Wednesday, July 04, 2007


Hi, everyone! Happy Independence Day!

I finally moved out of sober living last weekend -- 18 months (almost to the day) after I moved in, for what I planned would be a month or two. I've been looking for an apartment for a couple months, and getting kind of discouraged. I needed a place near my 5-year-old son's school (he starts kindergarten in the fall -- he graduated from preschool in a cap and gown a few weeks ago), where he could have his own room, in an area I felt safe with my son, that I could afford. I was starting to define "near school" rather loosely, becoming willing to sleep in the living room so he could have his room, and stretching my definition of "affordable."

Then, a couple weeks ago, I saw an ad for a place in the perfect location, a two-bedroom, and a rent at least $250 a month below market. I filled out the application, and I got it. My son is thrilled, he just loves it. He's very excited he can stay overnight with daddy. The place is perfect -- it even has drapes and a dishwasher.

I pray frequently, I'm a real 11th-Stepper. Normally I pray for knowledge of God's will for me, and the willingness and ability to carry it out. Last week, though, my prayer was, "God, give me the apartment." And, wow, He answered the prayer. I took it to be that my desire was aligned with God's purpose. Nevertheless, when I couldn't remember if there was a refrigerator, on my way to sign the lease I prayed, "God, let there be a refrigerator." Guess what -- there's a fridge! I shared this with the guys at my Friday group, and said that now I was praying that the cable company had left the service on, and that I would be able to pull internet service from an unsecured wireless network. The guys suggested I may be pushing it... (Although I'm willing to make the argument that cable companies are part of Satan's dominion and therefore God wouldn't mind me pirating service. I'm no theologian, but it makes sense to me.)

Seriously, though, it does seem miraculous, that this great apartment appears at a ridiculously low price, and falls in my lap, seemingly just so I could have the right place to live and take care of my son.

In the last 18 months I've struggled to get my work life back on track, struggled financially, struggled to be a good father, struggled to get along with my estranged wife. Sometimes it seemed I didn't have the resources to make it through the week. Maybe the gift God gave me in this struggling is recognizing that He gives me everything He needs me to have.

So I don't look at this miracle as a special favor from God, or some sort of reward for being such a great guy. I consider it something God needs me to have. He has His own reasons for providing me with what I want. I believe that God needs me to provide a good home for my son, for starters. I'm sure there are additional, less obvious, reasons that will unfold and become clear if I am willing to keep my eyes, mind and heart open to them.


At the sober living I was at, every new guy who moves in writes an essay which he reads at his first weekly house meeting. The topic is, on one side of the paper, "What I Can Do For the House," and on the other side, "What the House Can Do For Me." I don't remember much of what I wrote a year and a half ago, but I do remember my expectations were way off target from what actually happened. So, as I left the house, I wrote about what I actually did for the house and what the house actually did for me:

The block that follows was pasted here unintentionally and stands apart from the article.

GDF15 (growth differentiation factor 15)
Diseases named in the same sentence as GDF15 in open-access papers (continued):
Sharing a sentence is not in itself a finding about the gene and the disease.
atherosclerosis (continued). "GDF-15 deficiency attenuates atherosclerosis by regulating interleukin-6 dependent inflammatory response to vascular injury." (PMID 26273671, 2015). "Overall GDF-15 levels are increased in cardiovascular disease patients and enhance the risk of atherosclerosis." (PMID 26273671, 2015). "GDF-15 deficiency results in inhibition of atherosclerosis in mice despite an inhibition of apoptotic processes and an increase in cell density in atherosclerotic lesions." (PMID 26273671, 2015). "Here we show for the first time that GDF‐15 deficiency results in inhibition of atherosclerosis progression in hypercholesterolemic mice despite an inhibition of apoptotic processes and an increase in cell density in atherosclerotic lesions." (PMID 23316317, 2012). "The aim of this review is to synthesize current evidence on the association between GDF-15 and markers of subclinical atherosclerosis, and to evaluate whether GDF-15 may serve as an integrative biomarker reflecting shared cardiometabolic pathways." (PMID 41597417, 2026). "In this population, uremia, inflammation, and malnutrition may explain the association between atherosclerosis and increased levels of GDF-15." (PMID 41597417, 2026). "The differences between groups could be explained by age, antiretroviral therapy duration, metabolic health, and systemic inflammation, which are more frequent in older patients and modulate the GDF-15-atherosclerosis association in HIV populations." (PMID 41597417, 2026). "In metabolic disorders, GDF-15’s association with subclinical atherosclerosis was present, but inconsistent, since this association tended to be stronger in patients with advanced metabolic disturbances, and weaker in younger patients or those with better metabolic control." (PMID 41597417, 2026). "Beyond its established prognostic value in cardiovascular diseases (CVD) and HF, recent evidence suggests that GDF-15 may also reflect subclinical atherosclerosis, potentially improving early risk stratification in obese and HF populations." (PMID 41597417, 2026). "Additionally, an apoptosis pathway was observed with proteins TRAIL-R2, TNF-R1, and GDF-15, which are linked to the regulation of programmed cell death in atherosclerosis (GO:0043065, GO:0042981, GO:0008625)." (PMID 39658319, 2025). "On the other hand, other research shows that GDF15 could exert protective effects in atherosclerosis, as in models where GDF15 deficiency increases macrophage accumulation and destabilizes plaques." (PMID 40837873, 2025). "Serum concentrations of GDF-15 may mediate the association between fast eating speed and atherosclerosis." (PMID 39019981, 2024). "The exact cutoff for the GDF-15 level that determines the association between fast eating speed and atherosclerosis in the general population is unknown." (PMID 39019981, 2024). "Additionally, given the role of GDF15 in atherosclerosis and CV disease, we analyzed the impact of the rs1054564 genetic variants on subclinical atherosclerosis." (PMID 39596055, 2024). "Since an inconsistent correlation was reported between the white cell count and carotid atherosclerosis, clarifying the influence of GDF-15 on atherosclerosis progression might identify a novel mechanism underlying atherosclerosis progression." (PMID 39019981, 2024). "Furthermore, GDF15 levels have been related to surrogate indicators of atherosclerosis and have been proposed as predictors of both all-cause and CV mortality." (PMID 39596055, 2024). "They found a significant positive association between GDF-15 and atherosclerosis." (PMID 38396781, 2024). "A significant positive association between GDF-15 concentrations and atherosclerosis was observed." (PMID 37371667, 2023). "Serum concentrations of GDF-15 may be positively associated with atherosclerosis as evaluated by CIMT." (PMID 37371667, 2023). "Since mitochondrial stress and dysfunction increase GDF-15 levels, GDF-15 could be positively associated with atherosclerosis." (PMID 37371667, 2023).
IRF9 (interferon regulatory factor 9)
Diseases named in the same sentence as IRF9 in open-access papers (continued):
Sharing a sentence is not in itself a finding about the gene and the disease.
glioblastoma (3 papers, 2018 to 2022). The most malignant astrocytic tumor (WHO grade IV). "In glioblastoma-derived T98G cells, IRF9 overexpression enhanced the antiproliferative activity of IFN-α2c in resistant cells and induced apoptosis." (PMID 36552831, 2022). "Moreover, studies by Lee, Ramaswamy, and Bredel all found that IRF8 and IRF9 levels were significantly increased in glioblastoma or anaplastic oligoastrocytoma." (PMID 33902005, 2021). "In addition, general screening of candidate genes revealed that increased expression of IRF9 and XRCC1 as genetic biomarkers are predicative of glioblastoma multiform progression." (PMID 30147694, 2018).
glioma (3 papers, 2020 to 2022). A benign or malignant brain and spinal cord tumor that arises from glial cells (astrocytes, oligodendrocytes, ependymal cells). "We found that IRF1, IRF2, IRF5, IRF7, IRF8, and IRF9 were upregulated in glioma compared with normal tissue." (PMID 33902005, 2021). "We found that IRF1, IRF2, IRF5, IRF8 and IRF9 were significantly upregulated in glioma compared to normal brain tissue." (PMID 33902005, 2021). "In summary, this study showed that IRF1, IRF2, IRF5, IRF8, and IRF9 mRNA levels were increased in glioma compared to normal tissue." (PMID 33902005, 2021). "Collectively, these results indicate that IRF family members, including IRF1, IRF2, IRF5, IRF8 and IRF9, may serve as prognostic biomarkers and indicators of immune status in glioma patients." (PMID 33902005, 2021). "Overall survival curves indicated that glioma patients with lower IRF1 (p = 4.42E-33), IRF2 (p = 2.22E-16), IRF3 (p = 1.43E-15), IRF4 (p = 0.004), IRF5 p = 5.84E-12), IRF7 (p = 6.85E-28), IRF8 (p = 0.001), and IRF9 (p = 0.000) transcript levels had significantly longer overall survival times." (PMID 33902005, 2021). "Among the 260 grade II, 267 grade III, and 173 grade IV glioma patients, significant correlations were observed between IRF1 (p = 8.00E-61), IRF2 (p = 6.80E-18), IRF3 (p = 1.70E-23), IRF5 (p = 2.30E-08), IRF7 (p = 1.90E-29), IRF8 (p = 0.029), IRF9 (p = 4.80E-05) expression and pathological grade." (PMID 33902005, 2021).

What I Did For the House
  • I made my bed every morning.
  • I signed in and out every day.
  • I observed the curfew.
  • I did my chores.
  • When I did not do my chore and didn't have someone cover me, I paid the fine.
  • I cleaned up after myself.
  • I paid my rent in full and on time.
  • I served as house secretary.
  • I attended the weekly house meeting, and called the manager beforehand if I couldn't be there.
  • I tried to make each new man feel welcome, at home, accepted, and respected.
  • I tried to be a good friend: encouraging guys when they were having a hard time, celebrating their successes, sharing the journey of recovery, and enjoying our times together as house brothers.
  • I tried to be considerate and respectful of every man in the house.
  • I stayed clean and sober.
What the House Did For Me
  • It gave me an affordable place to live when I arrived in LA broke, jobless, and knowing only a few people.
  • It gave me friendships with men I love and admire greatly.
  • It gave me structure, discipline and accountability.
  • It showed me how to serve others.
  • It showed me how I'm the one who benefits the most when I serve others.
  • It taught me not to judge anyone by their appearance, circumstances or experiences -- only by the content of their character.
  • I learned that when I find out about a man's age, drug of choice, criminal record, ethnicity, material well-being, job, tattoos, haircut, clothing, experience in recovery, or length of sobriety/clean time, I have found out nothing of importance about him, nothing relevant to anything. I know nothing about a man until I see how he treats his fellows -- then I know everything about him that I need to know.
  • It showed me how small and insignificant my own problems and my own plans are.
  • It showed me in rich detail what addiction, relapse and recovery really are.
  • It made me believe in miracles.
  • I was accepted and loved by my brothers just as I am. I could take off my mask.
  • It showed me that God is doing for us what we cannot do for ourselves -- and that God chooses to use each of us as His instrument to help all of us -- and all of us as His instrument to help each of us.
  • I stayed clean and sober.